Sunday Sketchbook: Guy Gardner By Khoi Pham

After writing about the one and only Green Lantern sketch in my Green Lantern sketchbook which is, of course, green itself, in my MoCCA post, reader Gorilla Bandit asked me to post it. I’ve been kicking around the idea of posting images of my sketchbooks (I’ve got three, two of which are not themed) on the blog and even have the majority of them scanned from my Wizard days. Anyway, here’s Guy Gardner by Khoi Pham. I got this sketch from Pham at the 2007 Big Apple Comic Con which wasn’t such a great show and definitely not a good one to take the missus to for her first show. I paid for it, maybe $30 or 40? Being a big Guy Gardner fan, it made the most sense for him to open the book. Now I just need to man-up, regain interest and talk to more creators when I go to these shows. The combination of laziness and fear of strangers has really held me back from getting sketches over the past few years. As a kid I got a ton and even got a second sketchbook thanks to the advice of Dan Brereton who suggested it would be a good way to double my sketches.

Trade Post: Marvel Mania

5:46:11 am

Time for some merry musings about a myriad of Marvel’s most moving…comics. Wow, that’s harder than it looks. Stan Lee should write an alliterative dictionary. Anyway, I’ve been catching up on some recent Marvel stuff that I missed out on the first time around, so here goes:


Written by Jason Aaron and drawn by Roland Boschi & Tan Eng Huat

I’ve been hearing about how awesome Jason Aaron’s Ghost Rider run has been, that it kind of takes a grindhouse approach to a character whose book wasn’t exactly setting the world, ahem, aflame. Maybe it’s because it’s been hyped up so much, but I didn’t find this volume, which collects Ghost Rider #20-25, all that awesome. Sure it was cool seeing Ghost Rider get mixed up with some ghosts on a highway and crazy nurses, but for me it never went beyond being just cool. I also couldn’t help but feel like these were all Hellblazer stories bounced to another universe and used on Ghost Rider. That’s probably not a fair comparison, but I do like the general approach to the character. Hey, I wouldn’t be reading the book otherwise.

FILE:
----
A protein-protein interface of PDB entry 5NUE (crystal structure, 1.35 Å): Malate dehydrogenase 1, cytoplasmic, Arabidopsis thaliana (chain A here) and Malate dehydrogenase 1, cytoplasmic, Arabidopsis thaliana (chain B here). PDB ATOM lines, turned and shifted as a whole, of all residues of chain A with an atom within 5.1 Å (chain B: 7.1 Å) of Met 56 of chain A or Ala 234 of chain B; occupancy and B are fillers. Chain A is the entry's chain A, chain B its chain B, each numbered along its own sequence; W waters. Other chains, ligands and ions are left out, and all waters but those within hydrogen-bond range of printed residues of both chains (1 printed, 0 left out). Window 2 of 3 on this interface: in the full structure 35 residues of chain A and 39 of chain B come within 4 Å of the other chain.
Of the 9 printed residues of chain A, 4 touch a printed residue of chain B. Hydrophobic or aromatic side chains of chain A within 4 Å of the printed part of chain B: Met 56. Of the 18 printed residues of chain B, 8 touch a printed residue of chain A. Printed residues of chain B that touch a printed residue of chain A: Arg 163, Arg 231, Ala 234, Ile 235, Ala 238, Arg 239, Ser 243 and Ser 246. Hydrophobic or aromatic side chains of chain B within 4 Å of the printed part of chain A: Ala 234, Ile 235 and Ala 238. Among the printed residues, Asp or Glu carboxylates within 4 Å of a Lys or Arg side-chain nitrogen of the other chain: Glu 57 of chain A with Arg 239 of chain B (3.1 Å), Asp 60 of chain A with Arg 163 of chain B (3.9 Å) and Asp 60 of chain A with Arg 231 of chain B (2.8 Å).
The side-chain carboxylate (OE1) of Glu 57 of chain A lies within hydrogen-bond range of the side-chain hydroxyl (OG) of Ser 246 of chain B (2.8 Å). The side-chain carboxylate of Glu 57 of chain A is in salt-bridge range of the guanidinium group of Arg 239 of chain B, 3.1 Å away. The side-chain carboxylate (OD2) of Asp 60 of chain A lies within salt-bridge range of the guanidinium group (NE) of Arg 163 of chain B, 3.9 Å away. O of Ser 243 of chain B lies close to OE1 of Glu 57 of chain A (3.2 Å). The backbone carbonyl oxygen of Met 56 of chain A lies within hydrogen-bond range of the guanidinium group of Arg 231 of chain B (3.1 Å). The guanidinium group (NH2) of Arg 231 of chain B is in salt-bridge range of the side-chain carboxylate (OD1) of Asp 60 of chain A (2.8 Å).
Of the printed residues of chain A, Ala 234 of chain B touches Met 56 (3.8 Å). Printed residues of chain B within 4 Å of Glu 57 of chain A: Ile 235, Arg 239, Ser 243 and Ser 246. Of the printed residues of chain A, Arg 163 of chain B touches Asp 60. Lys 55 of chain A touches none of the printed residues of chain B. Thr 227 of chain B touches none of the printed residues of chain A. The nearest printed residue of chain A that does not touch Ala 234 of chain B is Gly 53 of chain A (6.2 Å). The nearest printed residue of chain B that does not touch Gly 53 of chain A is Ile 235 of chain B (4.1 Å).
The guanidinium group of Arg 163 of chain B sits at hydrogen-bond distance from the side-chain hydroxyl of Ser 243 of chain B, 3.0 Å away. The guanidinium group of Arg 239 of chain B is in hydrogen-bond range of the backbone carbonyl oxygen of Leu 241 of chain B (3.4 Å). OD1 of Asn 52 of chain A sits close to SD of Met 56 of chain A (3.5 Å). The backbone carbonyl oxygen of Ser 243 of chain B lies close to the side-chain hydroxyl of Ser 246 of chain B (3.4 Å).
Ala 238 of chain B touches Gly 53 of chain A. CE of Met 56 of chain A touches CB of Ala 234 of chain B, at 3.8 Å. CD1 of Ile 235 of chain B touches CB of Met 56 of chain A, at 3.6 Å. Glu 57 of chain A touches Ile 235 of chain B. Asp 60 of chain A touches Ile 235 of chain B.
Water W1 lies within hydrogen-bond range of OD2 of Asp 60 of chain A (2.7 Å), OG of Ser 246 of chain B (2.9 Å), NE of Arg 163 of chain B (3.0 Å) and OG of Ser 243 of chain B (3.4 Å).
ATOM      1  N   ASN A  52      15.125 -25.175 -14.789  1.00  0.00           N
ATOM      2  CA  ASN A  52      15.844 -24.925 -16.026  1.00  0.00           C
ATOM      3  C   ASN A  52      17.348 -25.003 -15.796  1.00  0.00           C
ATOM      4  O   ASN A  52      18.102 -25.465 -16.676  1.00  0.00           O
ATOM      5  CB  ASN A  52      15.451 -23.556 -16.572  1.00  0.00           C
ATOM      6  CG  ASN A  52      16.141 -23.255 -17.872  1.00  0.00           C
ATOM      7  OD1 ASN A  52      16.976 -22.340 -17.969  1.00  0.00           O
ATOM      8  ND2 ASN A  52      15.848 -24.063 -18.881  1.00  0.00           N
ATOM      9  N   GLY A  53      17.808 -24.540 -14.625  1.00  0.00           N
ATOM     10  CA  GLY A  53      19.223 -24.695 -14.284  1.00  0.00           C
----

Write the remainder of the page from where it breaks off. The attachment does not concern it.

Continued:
Also, I’m generally not a fan of the art, but I think it works in a book like this. It’s kind of like how I wouldn’t normally like some of the artists who do BPRD or Hellboy minis, but in the context of that kind of book the art really works well. It’s pretty much the same thing here. All this being said, I will give the next volume a read, just to see how it goes, hopefully I’ll be surprised.


Written by Greg Pak & Fred Van Lente and drawn by Koi Pham and others

Man, this is a good book. I loved Planet Hulk as it was happening but wasn’t all that thrilled with World War Hulk (I’m not a fan of Romita Jr.’s). After all that I was kind of mad that Jeph Loeb was writing a Hulk book while Greg Pak, the guy who made Hulk awesome again got relegated to a Hercules book. I later found out that this was how Pak wanted to do things and heard good things about Herc, so I’m giving it a shot and unlike Ghost Rider, I’m 100% sold on Incredible Herc.

The book is great. Hercules is a pretty fascinating character, not just the wine swilling rogue we’ve seen in issues of Avengers past, but a really complicated dude who’s lived an amazingly long life. The writers really dig deep, but don’t pile things on too heavily and bury the fun. And there’s plenty of fun.

Herc’s chum in all this is Amadeus Cho, the seventh smartest person (first smartest kid) on Earth (I’d like to see the list in ranked order), a character I’ve grown to like in his few appearances leading up to and including WWH. Cho’s obsessed with shutting S.H.I.E.L.D. down because of how they treated Hulk, but Herc doesn’t want to destroy the good with the bad. Meanwhile, Ares is attacking Herc a lot, trying to put his arrogant, famous brother down.

My one complaint about Incredible Herc is that I’m not a big fan of Ares’ characterization. I really really liked Michael Avon Oeming’s Ares miniseries from a few years ago, but I feel like the character he set up there hasn’t really been used as much beyond “big huge bad ass” in later appearances. Here he’s a crazy, jealous dude who just wants to put Herc down. It’s kind of strange and maybe that’s how his character has been developed in books I haven’t read, but it just feels a little off to me and took me a bit out of the story.

I can’t wait to check out the next trade, which, I think, will be Secret Invasion stuff. I read one issue when it came out and really liked it, but it was part 2 or 3 and I missed the rest.